[Date Prev][Date Next][Thread Prev][Thread Next][Date Index][Thread Index]

*To*: Greenwald@STONY-BROOK.SCRC.Symbolics.COM*Subject*: EQUAL, and hash tables, and value/object distinctions*From*: jrose@Sun.COM (John Rose)*Date*: Thu, 30 Jun 88 14:38:29 PDT*Cc*: edsel!jonl@labrea.stanford.edu, goldman@vaxa.isi.edu, common-lisp@sail.stanford.edu*In-reply-to*: Michael Greenwald's message of Thu, 30 Jun 88 16:36 EDT <19880630203650.3.GREENWALD@SWALLOW.SCRC.Symbolics.COM>

Date: Thu, 30 Jun 88 16:36 EDT From: Michael Greenwald <Greenwald@STONY-BROOK.SCRC.Symbolics.COM> Date: Thu, 30 Jun 88 12:40:54 PDT From: jrose@Sun.COM (John Rose) Two remarks on EQUAL and hash tables, from a hash table fan. ... Date: Wed, 29 Jun 88 18:57:09 PDT From: Jon L White <edsel!jonl@labrea.stanford.edu> As you pointed out in subsequent discussion, a user-supplied EQUAL method, whether for CLOS classes or as a defstruct option, leaves open the question of mechanically verifying that the alleged predicate is reflexive, symmetric, and transitive. ... [Flame from Rose...] (EQUALITY-PREDICATE X Y) ==> (= (HASH-FN X) (HASH-FN Y)) Yes, but the equality-predicate must be transitive over the domain of possible keys in order for a hash-function to work. For example, one cannot construct a hash-function for #'= unless you limit the valid keys to not include both a floating point number and two integers that both coerce to that same float. (i.e. (let* ((a (expt 2 56)) (b (1+ a)) (c (float a))) (values (= a b) (= a c) (= b c))) => NIL T T ) I'm not voting for condescension, nor for protecting programmers from themselves. I just want to point out that it is slightly more complicated than you make it seem. Well, for the record, I'll try not to gloss over the fact that the EQUALITY-PREDICATE must be an equality predicate (:-). That is, it must be reflexive, symmetric, and transitive. In my experience, equality predicates are not difficult to write, and are verified by inspection, so "reflexive, symmetric, and transitive" is not really a burden. Writing a hash function takes a little more effort, since you've got to make sure its structure accurately mirrors the equality predicate you've already written. Your point about #'= and domains is well taken. I had forgotten about the CL numeric conversions. I think the general principle here is that if you're comparing equality over domains inside of which there are implicit conversions that lose information, equality testing and hashing should be performed in such a way that the information is reliably thrown out, or reliably retained. (And these two choices yield key domains of different granularities.) For example, a hash table over real numbers including floats might use one of these equality predicates instead of #'=: ;; Coarser grain: #'(lambda (x y) (= (float x 0L0) (float y 0L0))) ;; Finer grain: #'(lambda (x y) (= (rational x) (rational y))) -- John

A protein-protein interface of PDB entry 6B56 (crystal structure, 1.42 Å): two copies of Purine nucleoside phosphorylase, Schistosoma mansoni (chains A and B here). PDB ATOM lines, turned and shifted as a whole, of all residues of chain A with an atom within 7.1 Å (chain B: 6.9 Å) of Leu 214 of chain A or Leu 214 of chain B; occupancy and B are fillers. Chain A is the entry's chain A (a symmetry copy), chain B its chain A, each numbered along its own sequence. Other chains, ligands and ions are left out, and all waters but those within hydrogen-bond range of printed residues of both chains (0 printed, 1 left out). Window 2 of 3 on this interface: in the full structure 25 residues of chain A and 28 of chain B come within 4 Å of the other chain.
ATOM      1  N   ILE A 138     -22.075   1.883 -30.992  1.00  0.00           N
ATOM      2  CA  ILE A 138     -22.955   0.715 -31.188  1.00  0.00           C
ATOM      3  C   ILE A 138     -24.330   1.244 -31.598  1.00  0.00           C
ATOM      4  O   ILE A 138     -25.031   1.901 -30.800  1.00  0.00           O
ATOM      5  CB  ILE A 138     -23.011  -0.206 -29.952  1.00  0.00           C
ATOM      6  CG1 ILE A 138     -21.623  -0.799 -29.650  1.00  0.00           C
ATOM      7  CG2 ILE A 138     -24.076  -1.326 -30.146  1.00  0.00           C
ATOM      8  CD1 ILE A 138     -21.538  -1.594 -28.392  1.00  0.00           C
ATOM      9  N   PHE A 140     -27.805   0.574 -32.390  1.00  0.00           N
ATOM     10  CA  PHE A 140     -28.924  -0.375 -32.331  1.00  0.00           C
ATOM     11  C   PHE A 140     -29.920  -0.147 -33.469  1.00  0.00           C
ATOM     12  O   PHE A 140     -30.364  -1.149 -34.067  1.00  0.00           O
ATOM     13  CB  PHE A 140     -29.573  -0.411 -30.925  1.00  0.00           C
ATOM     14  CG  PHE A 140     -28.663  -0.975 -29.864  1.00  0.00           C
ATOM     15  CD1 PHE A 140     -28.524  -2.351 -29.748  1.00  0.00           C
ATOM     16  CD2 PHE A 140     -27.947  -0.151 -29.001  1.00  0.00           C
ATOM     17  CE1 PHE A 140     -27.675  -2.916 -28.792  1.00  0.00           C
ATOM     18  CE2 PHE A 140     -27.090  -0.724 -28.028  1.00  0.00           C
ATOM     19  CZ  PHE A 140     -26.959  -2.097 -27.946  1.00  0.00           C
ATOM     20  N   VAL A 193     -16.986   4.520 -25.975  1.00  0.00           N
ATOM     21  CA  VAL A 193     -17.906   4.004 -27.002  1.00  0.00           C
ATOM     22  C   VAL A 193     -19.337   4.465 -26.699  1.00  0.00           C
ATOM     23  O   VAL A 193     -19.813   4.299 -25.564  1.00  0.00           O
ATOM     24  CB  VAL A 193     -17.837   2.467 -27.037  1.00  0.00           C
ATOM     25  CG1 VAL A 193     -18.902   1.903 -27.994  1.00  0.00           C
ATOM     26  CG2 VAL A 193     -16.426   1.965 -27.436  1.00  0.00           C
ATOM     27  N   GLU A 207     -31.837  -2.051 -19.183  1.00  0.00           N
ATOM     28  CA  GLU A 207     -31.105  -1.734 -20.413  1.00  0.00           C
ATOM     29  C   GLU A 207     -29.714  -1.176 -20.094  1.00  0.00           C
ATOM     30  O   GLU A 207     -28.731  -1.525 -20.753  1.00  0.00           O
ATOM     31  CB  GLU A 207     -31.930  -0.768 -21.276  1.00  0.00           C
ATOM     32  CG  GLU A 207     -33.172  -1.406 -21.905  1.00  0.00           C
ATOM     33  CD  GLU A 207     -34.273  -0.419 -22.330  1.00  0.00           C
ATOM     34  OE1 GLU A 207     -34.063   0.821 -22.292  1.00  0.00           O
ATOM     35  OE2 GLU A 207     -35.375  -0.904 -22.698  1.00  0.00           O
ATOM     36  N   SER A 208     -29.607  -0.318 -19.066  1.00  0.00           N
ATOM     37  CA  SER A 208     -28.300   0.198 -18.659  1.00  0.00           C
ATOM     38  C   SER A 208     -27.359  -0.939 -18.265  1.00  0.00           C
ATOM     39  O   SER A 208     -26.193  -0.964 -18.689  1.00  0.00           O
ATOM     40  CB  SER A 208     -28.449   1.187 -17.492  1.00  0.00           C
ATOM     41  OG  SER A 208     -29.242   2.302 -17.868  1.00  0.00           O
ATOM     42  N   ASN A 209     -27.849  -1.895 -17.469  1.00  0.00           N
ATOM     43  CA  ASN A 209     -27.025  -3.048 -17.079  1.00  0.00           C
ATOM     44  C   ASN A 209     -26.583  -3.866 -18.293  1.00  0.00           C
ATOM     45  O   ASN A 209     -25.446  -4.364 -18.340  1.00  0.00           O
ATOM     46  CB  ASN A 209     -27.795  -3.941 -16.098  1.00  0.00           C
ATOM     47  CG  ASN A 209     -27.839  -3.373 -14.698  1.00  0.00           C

**References**:**EQUAL, and hash tables, and value/object distinctions***From:*Michael Greenwald <Greenwald@STONY-BROOK.SCRC.Symbolics.COM>

- Prev by Date:
**EQUAL, and hash tables, and value/object distinctions** - Next by Date:
**Re: Issue: STACK-LET (Version 1)** - Previous by thread:
**EQUAL, and hash tables, and value/object distinctions** - Next by thread:
**EQUAL, and hash tables, and value/object distinctions** - Index(es):